The phrase first appears in writing in Antoine Galland's Les Mille et une nuits (1704–1717) as Sésame, ouvre-toi (English, "Sesame, open!"). No earlier oral or written version of the story is known in any language.
Galland's phrase has been variously translated from the French into English as "Sesame, Open", "Open, Sesame" and "Open, O Simsim".
Open Sesame has been classified by Stith Thompson as motif element D1552.2, "Mountain opens to magic formula".
Use in the story
In the story, Ali Baba overhears the thieves saying "open sesame". His brother later cannot remember the phrase, and confuses it with the names of other grains (becoming trapped in the magic cave).
There are many theories about the origin of the phrase. Indeed, it is not certain that the word "sesame" actually refers to the sesame plant or seed.
Some older, rejected, theories include:
Sesame is a reduplication of the Hebrewšem 'name' i.e. God or a kabbalistic word representing the Talmudic šem-šamáįm ("shem-shamayim"), 'name of heaven'.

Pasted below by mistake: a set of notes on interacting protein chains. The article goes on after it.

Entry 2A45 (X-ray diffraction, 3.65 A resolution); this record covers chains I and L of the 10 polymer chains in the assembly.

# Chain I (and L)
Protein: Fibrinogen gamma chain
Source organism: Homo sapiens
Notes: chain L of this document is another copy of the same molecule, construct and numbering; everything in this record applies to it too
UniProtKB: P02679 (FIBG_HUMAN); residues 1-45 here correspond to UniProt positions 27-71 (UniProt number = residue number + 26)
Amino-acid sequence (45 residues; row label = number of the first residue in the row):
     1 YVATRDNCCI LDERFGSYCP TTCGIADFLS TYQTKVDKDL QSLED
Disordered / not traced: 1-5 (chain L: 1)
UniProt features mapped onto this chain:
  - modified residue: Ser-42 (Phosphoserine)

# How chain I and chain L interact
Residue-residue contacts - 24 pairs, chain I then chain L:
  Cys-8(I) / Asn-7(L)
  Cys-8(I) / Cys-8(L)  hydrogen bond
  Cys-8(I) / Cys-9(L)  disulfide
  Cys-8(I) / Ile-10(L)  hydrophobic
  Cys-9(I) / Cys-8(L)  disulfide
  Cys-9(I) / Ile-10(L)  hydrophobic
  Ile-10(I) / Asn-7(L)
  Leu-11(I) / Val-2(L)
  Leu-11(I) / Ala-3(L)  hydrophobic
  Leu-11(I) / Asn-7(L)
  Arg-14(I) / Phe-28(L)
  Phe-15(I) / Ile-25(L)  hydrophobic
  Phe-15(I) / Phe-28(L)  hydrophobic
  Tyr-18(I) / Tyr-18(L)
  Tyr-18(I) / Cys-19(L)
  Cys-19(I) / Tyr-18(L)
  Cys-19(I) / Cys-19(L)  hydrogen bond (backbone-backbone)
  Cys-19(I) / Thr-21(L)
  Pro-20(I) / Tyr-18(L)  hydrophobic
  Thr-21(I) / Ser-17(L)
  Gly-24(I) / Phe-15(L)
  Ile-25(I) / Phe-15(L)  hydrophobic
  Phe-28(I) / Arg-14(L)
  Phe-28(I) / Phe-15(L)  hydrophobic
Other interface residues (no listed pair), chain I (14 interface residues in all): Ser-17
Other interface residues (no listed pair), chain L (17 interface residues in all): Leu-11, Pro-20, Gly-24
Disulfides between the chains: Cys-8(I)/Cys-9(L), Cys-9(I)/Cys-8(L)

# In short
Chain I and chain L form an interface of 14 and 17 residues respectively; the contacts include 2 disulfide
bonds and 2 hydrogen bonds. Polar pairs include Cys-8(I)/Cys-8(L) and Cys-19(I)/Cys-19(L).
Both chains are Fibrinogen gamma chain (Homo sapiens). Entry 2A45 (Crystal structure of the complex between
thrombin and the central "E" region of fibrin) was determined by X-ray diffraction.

Sesame is connected to Babylonian magic practices which used sesame oil.
^S. Thompson, Motif-index of folk-literature : a classification of narrative elements in folktales, ballads, myths, fables, mediaeval romances, exempla, fabliaux, jest-books, and local legends", 1955-1958.  cf. Aarne–Thompson classification system
^Felix Ernst Peiser in "Orientalistische Literaturzeitung" (1902), as reported in Haupt.
^Theodor Nöldeke in "Zeitschrift für Assyriologie" (1914), as reported in Haupt.
(English) Paul Haupt, "Open Sesame" in Beiträge zur assyriologie und semitischen sprachwissenschaft10:2, 1927, p. 165ff. Originally presented at the meeting of the American Oriental Society, Washington, April 15, 1916.